Last week, lawmakers in Texas were embroiled over a series of reforms ““ boldly named the “Seven Breakthrough Solutions” ““ proposed by Texas Gov. Rick Perry. The governor’s wildly optimistic proposals seek to implement a business-like model for the Texas state university system to optimize efficiency by measuring student satisfaction, while pinning the blame squarely on professors.

The proposals sound great, until you realize the “Seven Breakthrough Solutions” are hardly breakthroughs and barely solutions. In light of rapidly dissipating state support for public higher education in our own state, Gov. Perry’s proposals do challenge a bigger question: is the business model really the best way to ensure the sustainability of public higher education?

I don’t think so. Conflating the business model with the education model is more than just misleading. It’s potentially dangerous. Under the “Seven Breakthrough Solutions,” the state treats the university like a business. It would quantify professor performances through student evaluations, and reward large budgets to departments that conduct lucrative research sponsored by external grants. The idea is to minimize what is perceived as an abundance of useless and esoteric research and focus on what could be used to directly benefit the public.

To be sure, Gov. Perry makes many points which are valid and true. Burgeoning administration costs are a sign of inefficiency within any organization. But in the end, no version of the “Seven Breakthrough Solutions” can come close to encapsulating the whole issue. Examining the vastness of the debate over the future public higher education produces all the feelings of disorientation when looking through a kaleidoscope.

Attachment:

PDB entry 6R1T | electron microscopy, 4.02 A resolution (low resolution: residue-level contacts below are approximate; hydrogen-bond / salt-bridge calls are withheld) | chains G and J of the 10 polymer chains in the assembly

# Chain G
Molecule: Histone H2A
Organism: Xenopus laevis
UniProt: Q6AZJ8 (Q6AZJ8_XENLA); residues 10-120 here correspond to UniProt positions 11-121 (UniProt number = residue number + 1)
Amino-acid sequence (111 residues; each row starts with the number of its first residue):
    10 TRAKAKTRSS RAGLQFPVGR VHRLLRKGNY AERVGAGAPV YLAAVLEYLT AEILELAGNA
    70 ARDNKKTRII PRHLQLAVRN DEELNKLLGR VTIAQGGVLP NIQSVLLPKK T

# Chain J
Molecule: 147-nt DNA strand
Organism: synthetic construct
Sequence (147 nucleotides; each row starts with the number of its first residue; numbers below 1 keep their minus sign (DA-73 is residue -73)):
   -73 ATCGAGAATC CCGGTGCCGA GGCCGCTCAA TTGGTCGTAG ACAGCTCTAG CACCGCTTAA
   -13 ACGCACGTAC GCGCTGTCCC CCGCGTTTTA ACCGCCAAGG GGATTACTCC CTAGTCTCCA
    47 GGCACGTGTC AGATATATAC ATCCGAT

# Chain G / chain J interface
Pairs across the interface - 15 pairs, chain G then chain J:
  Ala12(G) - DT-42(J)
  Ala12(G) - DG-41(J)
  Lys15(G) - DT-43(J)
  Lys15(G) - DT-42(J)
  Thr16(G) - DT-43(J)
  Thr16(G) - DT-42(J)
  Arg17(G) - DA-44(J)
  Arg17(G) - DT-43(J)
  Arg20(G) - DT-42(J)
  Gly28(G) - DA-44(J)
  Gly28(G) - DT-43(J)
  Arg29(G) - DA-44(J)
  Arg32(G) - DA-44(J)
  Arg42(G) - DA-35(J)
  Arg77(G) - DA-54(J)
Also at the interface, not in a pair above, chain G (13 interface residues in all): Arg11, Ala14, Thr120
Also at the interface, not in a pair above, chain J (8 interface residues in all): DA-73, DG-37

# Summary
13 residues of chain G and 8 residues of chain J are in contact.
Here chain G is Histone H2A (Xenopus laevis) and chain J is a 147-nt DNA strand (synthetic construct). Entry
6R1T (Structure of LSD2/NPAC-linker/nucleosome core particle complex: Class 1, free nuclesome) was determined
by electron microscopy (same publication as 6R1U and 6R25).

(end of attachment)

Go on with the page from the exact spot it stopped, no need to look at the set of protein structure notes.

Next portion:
A university should not follow along the prime imperative for all businesses: to turn a profit, or, even to sustain itself. It’s wrong to operate a university under the business model because it begins with the wrong premise, and therefore asks all the wrong questions.

The public certainly views the university as a business. A recent poll showed that 60 percent of respondents believed “Colleges today are like most businesses and care mainly about the bottom line.”

Unlike a business, the aims of a university are much more wide and complex. The aims of a university are both to educate and to innovate, where all kinds of ideas can be explored.

The business rhetoric bemoaning the enormous monetary cost of public higher education highlights an uncomfortable, but very real, contradiction in the public mentality. In words, it is a truth universally acknowledged that having an elite public higher education system is in some sense “good” for society. In action, though, we are reluctant to fund it with our hard-earned tax dollars unless it produces tangible goods.

State support for public education has been dwindling for decades, increasingly expecting the university to run like a business. In 1990, California paid for 78 percent of the total education cost per student. Currently it pays for around 48 percent.

But a university is not a business. Treating the university as such blatantly ignores its unique rich history and tradition. Even under constraints of a tight budget, California legislators need to recognize that properly funding the university is not the same as subsidizing a failing business.

It means protecting one of our strongest civic institutions. And anything less would be to undermine it.

Embroiled in our own budget crisis, it’s best to not forget our purpose here as a university.
Do you think UCLA should be treated as a business?